A dual agent will likely steer you to their listings and may run out of appropriate properties to show you. You will then have to move on to another agent to continue house hunting.
Co-brokers or cooperating brokers (also known as buyer’s agents) are also common and split commissions 50%-50% between agents. Sometimes, your agent might have to negotiate their commission with the seller’s agent before showing the listing, which might lead to delays.
Unlike in the US mainland, PR does not benefit from a multiple listing service (MLS). In place of MLS, you can consult an agent’s website or peruse online listing databases, such as ClasificadosOnline. This website is written entirely in Spanish and has outdated visuals but offers a comprehensive inventory of homes. Be careful with some of their listings as they may have unreliable information with outdated or even duplicate listings. Therefore, you must verify listings through a thorough inspection or a real estate agent.
Other database options are Point2Homes and Zillow, both user-friendly and up-to-date. Unfortunately, Zillow offers limited inventory, with many available properties not listed in their database.
Since no MLS is available, it is hard to have comparable sales data. As a solution, agents turn to TasaMax, a reliable third-party service that provides this information. The Urbital app is convenient to understand prices in specific markets.
Once you start touring homes in your price range and preferred neighborhoods, take notes and pictures of the homes to remember each property. If buying an apartment, verify that the building has a backup generator and is hurricane-proof.
Make an Offer
Once you have found your dream home, look to hire a lawyer, which will cost you a few hundred dollars. In PR, your offer starts with a verbal agreement that is then put into writing. A notary, not a lawyer, is the one who preps the sale and purchase of the deed. A lawyer can help you negotiate your contract to secure favorable terms and conditions. Therefore, hiring a lawyer is imperative when purchasing a home in an unfamiliar market.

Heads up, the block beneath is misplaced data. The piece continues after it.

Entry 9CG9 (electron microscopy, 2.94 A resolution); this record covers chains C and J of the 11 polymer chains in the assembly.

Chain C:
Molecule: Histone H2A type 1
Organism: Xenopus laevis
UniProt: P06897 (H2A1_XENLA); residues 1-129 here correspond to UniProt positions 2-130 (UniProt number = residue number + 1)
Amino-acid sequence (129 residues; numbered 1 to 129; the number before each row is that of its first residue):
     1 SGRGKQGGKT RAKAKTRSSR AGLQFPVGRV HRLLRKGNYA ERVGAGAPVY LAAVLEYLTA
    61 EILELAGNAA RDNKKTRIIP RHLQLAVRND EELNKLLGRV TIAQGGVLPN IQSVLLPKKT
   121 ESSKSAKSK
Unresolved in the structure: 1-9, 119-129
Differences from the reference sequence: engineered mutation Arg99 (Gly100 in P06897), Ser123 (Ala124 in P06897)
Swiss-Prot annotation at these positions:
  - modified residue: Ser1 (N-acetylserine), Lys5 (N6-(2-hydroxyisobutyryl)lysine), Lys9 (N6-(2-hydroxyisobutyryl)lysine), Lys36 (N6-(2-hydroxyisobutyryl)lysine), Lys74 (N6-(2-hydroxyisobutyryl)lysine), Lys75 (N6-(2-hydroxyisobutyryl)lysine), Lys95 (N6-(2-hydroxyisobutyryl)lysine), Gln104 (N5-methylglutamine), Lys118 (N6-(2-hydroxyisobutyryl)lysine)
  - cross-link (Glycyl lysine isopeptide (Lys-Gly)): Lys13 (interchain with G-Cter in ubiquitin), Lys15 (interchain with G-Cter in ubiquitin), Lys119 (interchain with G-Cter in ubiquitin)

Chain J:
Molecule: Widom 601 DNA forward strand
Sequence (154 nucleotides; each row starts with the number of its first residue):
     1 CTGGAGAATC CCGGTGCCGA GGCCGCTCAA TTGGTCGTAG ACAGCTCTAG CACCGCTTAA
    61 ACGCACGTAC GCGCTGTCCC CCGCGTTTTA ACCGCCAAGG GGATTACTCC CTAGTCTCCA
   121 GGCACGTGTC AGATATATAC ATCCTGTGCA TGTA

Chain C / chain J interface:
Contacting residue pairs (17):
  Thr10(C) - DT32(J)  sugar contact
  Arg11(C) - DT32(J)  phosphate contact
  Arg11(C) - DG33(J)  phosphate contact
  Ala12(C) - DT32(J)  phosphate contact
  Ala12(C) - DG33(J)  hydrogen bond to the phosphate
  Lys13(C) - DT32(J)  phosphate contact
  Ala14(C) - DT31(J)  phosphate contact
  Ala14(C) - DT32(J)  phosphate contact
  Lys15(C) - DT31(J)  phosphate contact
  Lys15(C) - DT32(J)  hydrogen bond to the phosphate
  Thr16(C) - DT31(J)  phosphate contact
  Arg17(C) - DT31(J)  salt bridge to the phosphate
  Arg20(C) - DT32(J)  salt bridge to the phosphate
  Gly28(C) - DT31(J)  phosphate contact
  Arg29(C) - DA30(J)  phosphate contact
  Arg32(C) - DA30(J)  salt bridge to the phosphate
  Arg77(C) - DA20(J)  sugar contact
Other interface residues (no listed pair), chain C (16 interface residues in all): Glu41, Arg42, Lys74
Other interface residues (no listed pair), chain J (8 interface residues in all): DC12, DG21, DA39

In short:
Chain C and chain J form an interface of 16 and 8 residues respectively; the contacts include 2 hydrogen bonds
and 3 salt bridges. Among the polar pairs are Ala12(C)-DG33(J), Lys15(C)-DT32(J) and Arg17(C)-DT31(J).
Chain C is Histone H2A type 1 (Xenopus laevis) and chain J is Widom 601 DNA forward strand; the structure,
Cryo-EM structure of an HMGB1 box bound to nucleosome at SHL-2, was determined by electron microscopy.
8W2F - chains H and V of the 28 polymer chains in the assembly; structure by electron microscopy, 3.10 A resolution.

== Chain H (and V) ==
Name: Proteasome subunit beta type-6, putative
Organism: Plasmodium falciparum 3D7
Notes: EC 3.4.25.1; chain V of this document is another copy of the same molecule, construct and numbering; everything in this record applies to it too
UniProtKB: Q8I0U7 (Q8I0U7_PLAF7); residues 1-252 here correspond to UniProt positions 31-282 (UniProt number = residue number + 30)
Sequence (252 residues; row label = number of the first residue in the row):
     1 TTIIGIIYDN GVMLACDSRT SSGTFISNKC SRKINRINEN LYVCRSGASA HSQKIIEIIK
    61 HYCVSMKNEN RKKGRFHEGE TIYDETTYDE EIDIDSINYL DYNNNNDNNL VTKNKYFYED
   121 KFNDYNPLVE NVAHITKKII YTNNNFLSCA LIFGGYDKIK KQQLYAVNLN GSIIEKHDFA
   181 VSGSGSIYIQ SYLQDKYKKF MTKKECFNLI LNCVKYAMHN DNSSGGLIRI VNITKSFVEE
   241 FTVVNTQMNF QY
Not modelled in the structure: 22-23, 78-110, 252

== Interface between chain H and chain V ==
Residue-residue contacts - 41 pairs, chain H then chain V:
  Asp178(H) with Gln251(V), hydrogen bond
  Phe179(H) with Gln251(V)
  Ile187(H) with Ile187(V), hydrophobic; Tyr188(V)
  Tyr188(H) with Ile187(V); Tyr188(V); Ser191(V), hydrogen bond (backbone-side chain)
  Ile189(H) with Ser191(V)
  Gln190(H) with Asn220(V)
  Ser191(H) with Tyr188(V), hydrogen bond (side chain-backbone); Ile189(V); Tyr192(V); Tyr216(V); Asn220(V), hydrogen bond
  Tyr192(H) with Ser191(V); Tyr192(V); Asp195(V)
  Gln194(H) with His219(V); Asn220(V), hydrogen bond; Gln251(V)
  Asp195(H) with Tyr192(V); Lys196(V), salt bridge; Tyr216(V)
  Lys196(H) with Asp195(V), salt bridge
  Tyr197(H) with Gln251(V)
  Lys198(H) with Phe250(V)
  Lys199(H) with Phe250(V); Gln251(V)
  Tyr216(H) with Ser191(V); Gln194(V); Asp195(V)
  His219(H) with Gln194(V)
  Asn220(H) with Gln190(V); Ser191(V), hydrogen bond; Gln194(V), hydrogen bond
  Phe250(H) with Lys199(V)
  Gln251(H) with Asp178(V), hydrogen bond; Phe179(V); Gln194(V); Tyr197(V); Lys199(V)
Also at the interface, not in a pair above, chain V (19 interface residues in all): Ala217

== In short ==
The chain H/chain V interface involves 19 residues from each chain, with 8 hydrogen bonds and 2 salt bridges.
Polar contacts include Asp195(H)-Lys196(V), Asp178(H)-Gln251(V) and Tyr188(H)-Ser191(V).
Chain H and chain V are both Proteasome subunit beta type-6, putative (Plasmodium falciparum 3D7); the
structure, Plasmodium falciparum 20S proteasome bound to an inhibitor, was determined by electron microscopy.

The contract is an “option agreement” rather than the “purchase agreement” typically used in the US. In an “option agreement,” the buyer puts up “option money,” which is negotiable and ranges between 5-10% of the cost of the property. This money is then deposited in a trust account by the listing broker. The regulating entity that licenses brokers monitors the management of these accounts.
Mortgage interest rates are usually higher in PR than in the mainland. You might be better off getting a loan from a bank in the US, although many banks may not lend money in PR.
Interest rates will change throughout your home search, and lenders in PR usually don’t lock in rates. Unexpected rate changes are a risk, but one you must take to avoid losing the option money you put upfront with your offer.
Home Inspections and Appraisals
A home inspection, which typically costs around $300, is highly recommended. A home inspection can save you from costly repairs that you might have overlooked. You can include a contingency clause on repairs in the option agreement if there are any. This clause should allow you to walk away from the deal, especially if it is a costly expense. The seller might not agree to these stipulations, but you can try.
It would be best to inspect all the appliances on the property like washers, dryers, refrigerators, furniture, generators, and cisterns. Ensure that the sales contract explicitly states the items included and excluded in the sale.
The lender will likely order an appraisal for the property, but your lawyer may suggest having the option agreement contingent on the inspection. Therefore, you can walk away or negotiate a lower price if the appraisal is lower than your offer.
Get Homeowners Insurance
Homeowner’s insurance is imperative for protecting your property and you from potential liability. Additionally, your mortgage lender will require you to purchase insurance. Most major insurance companies operate in PR and offer a wide range of coverage.